In this e-mail to supporters, unsuccessful congressional candidate Chris Owens offers this depressing update about his post-primary financial situation:
He goes on to say:
We must remember that our increasing dependence upon money to activate the electorate is a most insidious disease. It leads sensible people to lose their sense when deciding who to support for public office. It leads good people — individuals as well as well-meaning organizations — to violate the law. If we do not pursue significant campaign finance reform from the top on down, then the alienation of our people from the political process will reach a point of no return.
Full text after the jump.
I won’t pretend that it is easy to lose; it’s not. I have invested years of my life in an effort that, at first glance, was unsuccessful. That is the hard reality. As someone reminded me, however, “success is a process and not an end.” I am thankful to have shared this chapter of my life with you and so many others — and I want you to know that.
The support of people throughout the district and throughout the country allowed me to run a campaign in every part of the district. In the days leading up to the election, our campaign printed literature, aired radio commercials and put hundreds of people on the street to get our message out. I received almost 10,000 votes, but was not able to overcome the financial advantages of my opponents, one of whom spent almost $1.5 million. We raised $380,000. But we now have some $30,000 in outstanding obligations.
Having been “unemployed” for over a year while campaigning, I am not in a position to meet these obligations on my own and I am asking for your assistance one final time. Fundraising during a campaign is a humbling experience; doing so after the election is even more so. Yet I must ask, as there are bills that must be paid. Your contribution of $50 or more today will help us retire this debt. You may make a contribution on-line by clicking here, or mail a contribution to 328 Flatbush Ave #333, Brooklyn, NY 11238.
This campaign has brought together different people who share a vision for a greater America. We share the hope that our nation will re-establish itself as the “beacon of hope,” as my father likes to say. I have spoken out and acted on behalf of my principles and I have tried to be the leader that so many people have asked for. On the national level, we must end the Iraq War and stop the Bush Administration’s illegal activities. Here in Brooklyn, we must rejuvenate our Democratic Party and fight irresponsible development. All of these things, and more, are possible if we keep together.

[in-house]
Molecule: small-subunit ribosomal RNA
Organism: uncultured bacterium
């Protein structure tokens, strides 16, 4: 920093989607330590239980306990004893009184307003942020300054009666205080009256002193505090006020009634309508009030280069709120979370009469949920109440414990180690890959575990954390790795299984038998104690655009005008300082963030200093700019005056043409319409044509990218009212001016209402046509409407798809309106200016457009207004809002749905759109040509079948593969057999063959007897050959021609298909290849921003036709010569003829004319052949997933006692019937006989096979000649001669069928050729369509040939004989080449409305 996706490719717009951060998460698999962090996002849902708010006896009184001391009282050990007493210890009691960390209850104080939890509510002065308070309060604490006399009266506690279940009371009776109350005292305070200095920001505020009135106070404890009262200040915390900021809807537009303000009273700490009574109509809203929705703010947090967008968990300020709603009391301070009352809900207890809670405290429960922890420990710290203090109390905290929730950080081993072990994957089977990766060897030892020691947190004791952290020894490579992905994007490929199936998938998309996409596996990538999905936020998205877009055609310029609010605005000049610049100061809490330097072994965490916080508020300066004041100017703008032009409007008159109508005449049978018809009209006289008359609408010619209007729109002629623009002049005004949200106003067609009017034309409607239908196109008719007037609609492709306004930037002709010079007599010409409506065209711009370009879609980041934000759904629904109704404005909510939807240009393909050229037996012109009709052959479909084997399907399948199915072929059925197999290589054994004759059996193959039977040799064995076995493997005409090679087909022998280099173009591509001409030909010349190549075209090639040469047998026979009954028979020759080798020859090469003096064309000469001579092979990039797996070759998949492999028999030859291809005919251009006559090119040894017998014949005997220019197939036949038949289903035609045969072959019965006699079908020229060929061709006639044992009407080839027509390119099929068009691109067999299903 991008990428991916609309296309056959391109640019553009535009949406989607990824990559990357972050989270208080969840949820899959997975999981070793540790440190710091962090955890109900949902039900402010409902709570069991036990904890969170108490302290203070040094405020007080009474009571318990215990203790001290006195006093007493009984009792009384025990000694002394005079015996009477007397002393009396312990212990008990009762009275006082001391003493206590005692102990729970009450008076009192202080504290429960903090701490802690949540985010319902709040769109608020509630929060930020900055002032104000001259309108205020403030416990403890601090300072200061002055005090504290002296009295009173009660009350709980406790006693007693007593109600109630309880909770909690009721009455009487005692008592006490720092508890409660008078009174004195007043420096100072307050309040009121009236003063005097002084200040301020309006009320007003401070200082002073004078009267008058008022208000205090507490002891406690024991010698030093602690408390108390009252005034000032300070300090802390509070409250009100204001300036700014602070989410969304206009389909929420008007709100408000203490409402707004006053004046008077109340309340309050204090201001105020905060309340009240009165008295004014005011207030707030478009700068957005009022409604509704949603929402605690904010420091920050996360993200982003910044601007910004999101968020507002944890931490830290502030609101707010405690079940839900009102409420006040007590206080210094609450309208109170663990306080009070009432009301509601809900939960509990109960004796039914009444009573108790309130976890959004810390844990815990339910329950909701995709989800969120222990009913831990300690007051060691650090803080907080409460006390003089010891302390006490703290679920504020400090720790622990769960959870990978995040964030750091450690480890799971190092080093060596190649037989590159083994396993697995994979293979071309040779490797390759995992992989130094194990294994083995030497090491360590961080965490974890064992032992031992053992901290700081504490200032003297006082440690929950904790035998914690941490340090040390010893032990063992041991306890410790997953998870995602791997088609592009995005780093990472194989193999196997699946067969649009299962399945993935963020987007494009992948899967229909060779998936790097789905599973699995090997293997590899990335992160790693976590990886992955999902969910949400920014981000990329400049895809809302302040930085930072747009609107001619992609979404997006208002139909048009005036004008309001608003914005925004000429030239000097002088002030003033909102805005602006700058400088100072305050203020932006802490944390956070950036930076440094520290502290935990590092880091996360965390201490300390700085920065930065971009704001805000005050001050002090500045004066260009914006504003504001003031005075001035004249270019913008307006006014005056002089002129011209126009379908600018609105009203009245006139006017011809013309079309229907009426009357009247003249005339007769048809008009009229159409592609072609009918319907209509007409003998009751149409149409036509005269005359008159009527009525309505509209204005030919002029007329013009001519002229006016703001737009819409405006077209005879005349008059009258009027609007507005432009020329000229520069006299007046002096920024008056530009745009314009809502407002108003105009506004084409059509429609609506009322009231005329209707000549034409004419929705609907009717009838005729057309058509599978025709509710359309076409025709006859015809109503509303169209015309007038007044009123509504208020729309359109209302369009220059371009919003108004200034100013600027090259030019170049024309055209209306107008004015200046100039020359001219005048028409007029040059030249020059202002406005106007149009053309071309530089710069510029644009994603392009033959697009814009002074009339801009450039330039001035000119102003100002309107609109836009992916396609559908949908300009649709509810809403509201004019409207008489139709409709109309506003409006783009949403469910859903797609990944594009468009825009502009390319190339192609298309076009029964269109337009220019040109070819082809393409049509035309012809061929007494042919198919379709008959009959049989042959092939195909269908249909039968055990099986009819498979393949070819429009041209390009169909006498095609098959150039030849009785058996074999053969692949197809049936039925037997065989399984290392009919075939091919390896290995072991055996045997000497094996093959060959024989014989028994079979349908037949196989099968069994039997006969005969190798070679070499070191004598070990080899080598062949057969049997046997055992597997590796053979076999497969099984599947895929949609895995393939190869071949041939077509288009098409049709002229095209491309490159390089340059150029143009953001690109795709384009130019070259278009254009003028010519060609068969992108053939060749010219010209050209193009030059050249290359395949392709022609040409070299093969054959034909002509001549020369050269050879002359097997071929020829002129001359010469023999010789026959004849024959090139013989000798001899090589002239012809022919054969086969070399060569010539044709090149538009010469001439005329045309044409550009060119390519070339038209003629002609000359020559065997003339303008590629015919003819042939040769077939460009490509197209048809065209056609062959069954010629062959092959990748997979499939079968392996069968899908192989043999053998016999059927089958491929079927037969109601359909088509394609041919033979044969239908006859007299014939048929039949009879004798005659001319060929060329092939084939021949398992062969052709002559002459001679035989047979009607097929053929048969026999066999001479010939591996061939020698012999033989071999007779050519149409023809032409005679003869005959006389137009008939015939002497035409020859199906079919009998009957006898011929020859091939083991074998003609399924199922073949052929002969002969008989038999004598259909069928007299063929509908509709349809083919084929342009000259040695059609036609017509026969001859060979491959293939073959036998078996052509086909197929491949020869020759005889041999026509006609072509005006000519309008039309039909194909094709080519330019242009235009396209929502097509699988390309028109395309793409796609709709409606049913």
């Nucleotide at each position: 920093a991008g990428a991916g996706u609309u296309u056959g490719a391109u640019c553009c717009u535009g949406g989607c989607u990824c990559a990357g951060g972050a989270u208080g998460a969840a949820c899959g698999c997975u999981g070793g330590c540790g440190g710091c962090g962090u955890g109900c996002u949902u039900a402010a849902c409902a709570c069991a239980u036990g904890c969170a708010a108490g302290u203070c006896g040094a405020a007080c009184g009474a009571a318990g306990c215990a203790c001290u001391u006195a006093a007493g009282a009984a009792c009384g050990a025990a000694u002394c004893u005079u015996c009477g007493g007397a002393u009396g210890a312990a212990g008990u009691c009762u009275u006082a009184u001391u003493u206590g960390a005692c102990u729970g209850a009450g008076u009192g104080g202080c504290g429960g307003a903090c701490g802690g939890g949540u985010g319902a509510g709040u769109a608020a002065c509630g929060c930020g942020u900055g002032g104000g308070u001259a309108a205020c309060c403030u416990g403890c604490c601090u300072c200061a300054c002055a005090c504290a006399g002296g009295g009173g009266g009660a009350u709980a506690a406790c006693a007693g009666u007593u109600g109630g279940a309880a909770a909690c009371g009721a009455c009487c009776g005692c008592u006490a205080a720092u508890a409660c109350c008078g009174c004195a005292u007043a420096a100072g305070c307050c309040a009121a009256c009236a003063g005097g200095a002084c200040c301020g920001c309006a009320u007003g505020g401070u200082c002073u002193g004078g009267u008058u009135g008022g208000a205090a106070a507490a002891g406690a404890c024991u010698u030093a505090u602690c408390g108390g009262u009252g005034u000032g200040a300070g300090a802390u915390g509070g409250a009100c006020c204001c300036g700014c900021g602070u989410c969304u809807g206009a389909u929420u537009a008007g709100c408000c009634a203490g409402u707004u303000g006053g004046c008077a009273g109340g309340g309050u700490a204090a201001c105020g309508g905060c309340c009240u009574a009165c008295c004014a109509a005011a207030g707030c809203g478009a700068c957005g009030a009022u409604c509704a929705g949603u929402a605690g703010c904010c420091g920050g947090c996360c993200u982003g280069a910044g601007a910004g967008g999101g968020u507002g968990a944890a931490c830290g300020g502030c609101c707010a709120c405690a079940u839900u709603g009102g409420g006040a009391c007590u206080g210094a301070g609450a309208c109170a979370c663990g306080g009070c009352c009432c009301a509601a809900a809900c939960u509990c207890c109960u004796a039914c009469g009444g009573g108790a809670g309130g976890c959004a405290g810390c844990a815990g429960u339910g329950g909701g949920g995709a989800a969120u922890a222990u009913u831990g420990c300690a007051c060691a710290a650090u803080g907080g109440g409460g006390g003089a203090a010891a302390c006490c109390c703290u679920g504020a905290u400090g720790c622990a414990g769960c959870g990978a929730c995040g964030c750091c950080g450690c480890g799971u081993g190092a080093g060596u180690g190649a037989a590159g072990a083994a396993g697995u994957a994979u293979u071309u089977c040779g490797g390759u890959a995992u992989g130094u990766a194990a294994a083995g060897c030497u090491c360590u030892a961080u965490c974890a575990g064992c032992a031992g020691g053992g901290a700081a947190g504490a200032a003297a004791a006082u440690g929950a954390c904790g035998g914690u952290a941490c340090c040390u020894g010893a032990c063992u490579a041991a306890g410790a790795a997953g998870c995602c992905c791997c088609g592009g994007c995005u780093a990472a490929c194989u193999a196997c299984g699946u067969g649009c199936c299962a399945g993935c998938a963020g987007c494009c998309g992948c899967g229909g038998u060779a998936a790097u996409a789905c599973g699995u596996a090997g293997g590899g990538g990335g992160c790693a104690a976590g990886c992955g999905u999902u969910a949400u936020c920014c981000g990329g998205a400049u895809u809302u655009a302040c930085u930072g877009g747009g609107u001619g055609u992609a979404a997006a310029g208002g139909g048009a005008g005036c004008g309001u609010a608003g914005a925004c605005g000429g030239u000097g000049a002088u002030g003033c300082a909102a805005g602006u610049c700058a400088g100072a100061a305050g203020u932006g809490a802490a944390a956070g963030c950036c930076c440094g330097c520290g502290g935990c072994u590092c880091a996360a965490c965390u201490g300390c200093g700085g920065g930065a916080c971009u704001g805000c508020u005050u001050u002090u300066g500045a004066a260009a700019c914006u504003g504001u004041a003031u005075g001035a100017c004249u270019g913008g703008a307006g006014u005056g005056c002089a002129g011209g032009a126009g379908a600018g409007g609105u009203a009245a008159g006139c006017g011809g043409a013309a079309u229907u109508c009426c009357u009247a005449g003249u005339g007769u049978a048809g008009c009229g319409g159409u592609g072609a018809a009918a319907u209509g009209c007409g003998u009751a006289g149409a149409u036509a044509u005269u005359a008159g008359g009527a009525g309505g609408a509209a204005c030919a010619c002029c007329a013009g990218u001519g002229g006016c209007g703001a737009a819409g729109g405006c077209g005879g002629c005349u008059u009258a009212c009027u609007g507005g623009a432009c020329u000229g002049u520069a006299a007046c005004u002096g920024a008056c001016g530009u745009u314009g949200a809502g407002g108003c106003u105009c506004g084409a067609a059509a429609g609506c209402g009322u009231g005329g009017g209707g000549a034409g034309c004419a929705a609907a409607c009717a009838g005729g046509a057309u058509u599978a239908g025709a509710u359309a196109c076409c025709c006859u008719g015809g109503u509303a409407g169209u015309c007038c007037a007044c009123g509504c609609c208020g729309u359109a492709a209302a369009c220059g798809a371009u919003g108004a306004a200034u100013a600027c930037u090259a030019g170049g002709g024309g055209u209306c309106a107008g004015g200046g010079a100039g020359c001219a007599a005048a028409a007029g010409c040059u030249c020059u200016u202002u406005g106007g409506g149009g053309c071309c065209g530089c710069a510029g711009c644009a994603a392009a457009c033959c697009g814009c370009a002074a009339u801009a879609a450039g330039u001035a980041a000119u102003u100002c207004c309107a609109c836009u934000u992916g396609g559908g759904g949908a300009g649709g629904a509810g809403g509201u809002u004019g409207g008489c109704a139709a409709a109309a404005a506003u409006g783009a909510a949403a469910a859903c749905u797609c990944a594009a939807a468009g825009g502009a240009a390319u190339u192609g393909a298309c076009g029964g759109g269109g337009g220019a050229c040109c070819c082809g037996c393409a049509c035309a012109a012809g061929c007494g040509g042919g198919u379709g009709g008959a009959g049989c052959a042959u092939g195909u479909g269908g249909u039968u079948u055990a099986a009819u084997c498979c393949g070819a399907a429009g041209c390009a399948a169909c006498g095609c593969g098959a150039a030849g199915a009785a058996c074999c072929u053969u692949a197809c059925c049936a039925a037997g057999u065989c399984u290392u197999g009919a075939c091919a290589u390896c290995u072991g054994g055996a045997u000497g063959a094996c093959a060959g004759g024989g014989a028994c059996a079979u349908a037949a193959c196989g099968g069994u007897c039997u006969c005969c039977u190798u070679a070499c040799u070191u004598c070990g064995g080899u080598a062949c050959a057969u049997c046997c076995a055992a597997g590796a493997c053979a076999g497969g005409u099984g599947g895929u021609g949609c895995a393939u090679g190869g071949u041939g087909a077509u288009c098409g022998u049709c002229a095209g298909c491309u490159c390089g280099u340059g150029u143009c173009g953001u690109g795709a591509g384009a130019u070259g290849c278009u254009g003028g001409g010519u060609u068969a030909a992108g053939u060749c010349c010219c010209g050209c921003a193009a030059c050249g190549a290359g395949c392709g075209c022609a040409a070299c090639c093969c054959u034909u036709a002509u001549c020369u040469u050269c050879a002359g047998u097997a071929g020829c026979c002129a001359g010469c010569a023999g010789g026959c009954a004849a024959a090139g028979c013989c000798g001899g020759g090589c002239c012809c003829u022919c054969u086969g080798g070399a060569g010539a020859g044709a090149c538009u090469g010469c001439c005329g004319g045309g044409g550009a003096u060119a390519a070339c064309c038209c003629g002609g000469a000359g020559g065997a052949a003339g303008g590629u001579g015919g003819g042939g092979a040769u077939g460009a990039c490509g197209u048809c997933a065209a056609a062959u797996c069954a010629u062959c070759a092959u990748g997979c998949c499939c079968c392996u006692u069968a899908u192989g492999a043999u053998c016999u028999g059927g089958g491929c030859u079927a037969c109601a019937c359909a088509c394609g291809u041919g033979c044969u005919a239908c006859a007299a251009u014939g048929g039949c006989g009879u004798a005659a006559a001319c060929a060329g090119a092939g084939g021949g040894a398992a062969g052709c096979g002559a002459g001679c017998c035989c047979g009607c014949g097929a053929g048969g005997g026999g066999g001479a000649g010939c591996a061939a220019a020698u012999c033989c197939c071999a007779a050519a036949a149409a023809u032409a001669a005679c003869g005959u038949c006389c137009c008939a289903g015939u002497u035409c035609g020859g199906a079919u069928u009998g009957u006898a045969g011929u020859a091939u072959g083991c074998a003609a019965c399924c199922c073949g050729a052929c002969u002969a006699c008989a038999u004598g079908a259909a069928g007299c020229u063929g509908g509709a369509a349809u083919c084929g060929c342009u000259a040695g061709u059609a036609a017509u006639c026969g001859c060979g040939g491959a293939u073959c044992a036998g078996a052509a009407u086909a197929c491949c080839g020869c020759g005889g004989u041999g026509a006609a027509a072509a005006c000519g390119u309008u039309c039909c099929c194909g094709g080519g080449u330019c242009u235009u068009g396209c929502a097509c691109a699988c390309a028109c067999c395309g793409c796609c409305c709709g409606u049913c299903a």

Simultaneously, we must remember that our increasing dependence upon money to activate the electorate is a most insidious disease. It leads sensible people to lose their sense when deciding who to support for public office. It leads good people — individuals as well as well-meaning organizations — to violate the law. If we do not pursue significant campaign finance reform from the top on down, then the alienation of our people from the political process will reach a point of no return.
So, what’s next? I hope all of you will join me in forming a “New Brooklyn Leadership” dedicated to humanist policies, empowerment of the disempowered, and political reformation. We want to cross the lines of party, race, class, and age. America should be the leader in building peace around the world, not in perfecting war and ignoring global warming. America should be the leader in building security at home and not the expert in abandoning its obligations to hurricane victims, public education, skyrocketing housing markets, Social Security, quality health care, and the middle class as well as our poor.
There is much to do. Please stay tuned for details.
Thank you again for your support and your efforts. We have not lost, we have only started our work.